As sensational as that may seem, it’s a reasonable question. Here’s why: When the USSR invaded Afghanistan, the US moved to counter the invasion with Operation Cyclone which was portrayed in the movie, Charlie Wilson’s War starring Tom Hanks. The operation consisted of the US providing weapons, military aid and training to the mujahedeen, a ragtag group of guerrilla fighters based in Pakistan.
But it turns out there was one aspect of “assistance” not covered in Charlie Wilson’s War. I only recently learned about propaganda funded by USAID and created by the University of Nebraska at Omaha’s Center for Afghanistan Studies. According to the UNO website, the Center “organized more than 1,300 educational sites in Afghanistan and Pakistan and reached 130,000 Afghan refugees with K-12 textbooks and basic education services.” What the UNO website fails to mention is that those textbooks included images of dead Soviet soldiers, tanks, missiles, and AK47s. The books taught reading and math. They also included propaganda to turn Afghan children against the USSR and Afghan communist government. They incorporated Islamic verses from the Quran, as well as calls for jihad against the infidels.
For example, the books taught Afghan children the Pashtu language through two fictional characters named Maqbool and Basheer intended to be the Afghan equivalent of our Dick and Jane. An estimated 15 million of the textbooks were published in the Afghan languages of Dari and Pashtu from the early 1980’s to 1994.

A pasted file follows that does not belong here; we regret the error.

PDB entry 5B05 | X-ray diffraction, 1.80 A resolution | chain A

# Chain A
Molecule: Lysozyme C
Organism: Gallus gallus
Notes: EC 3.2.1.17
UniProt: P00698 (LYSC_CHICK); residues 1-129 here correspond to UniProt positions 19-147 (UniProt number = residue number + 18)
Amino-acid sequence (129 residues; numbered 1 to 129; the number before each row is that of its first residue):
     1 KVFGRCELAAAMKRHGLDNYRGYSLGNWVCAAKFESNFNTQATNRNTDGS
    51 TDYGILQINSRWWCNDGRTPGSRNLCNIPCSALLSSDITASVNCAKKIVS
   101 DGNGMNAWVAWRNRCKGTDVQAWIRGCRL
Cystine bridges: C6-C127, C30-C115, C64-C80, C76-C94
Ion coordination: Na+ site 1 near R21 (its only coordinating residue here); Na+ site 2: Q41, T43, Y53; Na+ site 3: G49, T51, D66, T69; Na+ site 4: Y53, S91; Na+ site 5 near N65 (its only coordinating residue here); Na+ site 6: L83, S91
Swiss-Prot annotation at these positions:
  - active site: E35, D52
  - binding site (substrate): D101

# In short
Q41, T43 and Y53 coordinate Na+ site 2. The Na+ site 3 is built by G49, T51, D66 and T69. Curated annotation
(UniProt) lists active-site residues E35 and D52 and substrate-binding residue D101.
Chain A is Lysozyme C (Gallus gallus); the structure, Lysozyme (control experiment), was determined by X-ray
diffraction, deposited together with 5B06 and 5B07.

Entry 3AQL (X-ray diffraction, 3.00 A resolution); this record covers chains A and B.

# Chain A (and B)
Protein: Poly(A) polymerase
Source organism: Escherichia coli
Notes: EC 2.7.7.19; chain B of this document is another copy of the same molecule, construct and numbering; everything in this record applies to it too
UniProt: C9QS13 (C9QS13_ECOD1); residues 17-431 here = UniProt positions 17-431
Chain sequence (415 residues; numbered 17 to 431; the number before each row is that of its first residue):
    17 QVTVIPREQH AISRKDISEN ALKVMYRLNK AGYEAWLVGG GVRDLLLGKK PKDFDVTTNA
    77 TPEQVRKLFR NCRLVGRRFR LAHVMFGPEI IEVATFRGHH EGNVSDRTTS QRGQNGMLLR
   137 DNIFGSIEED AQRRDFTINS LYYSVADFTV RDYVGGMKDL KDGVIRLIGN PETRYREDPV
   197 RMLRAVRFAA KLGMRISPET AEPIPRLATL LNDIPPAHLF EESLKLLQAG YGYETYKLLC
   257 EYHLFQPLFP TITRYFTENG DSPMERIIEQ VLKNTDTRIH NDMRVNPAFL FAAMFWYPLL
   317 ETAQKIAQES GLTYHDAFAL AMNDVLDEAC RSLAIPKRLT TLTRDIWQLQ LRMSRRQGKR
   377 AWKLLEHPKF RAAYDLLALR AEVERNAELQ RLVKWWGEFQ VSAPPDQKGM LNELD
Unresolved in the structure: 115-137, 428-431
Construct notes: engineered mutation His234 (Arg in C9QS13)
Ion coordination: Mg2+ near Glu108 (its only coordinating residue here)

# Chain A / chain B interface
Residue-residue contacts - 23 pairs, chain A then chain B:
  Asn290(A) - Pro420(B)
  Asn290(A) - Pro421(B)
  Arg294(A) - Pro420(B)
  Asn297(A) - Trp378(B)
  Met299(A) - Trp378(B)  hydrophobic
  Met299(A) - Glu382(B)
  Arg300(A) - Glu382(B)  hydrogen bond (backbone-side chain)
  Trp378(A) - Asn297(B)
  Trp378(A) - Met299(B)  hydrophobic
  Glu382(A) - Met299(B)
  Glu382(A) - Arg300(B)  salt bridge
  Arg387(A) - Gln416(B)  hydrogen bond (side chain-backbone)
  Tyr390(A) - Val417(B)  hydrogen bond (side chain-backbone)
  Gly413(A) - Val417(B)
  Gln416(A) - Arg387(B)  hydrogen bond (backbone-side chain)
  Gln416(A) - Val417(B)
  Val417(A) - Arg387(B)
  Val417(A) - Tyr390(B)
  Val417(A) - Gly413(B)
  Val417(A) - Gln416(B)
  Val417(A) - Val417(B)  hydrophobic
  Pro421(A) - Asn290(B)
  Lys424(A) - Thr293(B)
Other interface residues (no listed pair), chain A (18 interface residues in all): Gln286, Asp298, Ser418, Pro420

In an article that appeared in the March 23, 2002 Washington Post, Joe Stephens and David B. Ottaway wrote “An aid worker in the region reviewed an unrevised 100-page book and counted 43 pages containing violent images or passages.” They quoted Ahmad Fahim Hakim, an Afghan educator saying, “The pictures [in] the texts are horrendous to school students, but the texts are even much worse.”
Following the end of the Soviet occupation, many of the violent images were removed from the books, but much of the jihadist language remained unchanged. And many of the original books are still in use today throughout Afghanistan and western Pakistan. It doesn’t take much imagination to realize that the anti-Soviet messages can be used as calls to action against Americans and our allies. Indeed, the books are more than likely used in the most extreme madrassas in the region, many of which are funded by Saudis exporting their extremist wahhabi form of Islam.
UNO is unapologetic for its role in the publication of the books. According to a 2007 article by Matthew Hansen from the Lincoln JournalStar.com, “To the center’s longtime director, the textbooks are byproducts of a dark era when Russian bombs killed Afghan schoolchildren and rebel forces fought to save their country. ‘I won’t apologize…for something done in 1988,’ Thomas Gouttierre says. ‘At the time, Afghans were being killed.’”
Of course, many others have been killed since then, including thousands of Americans.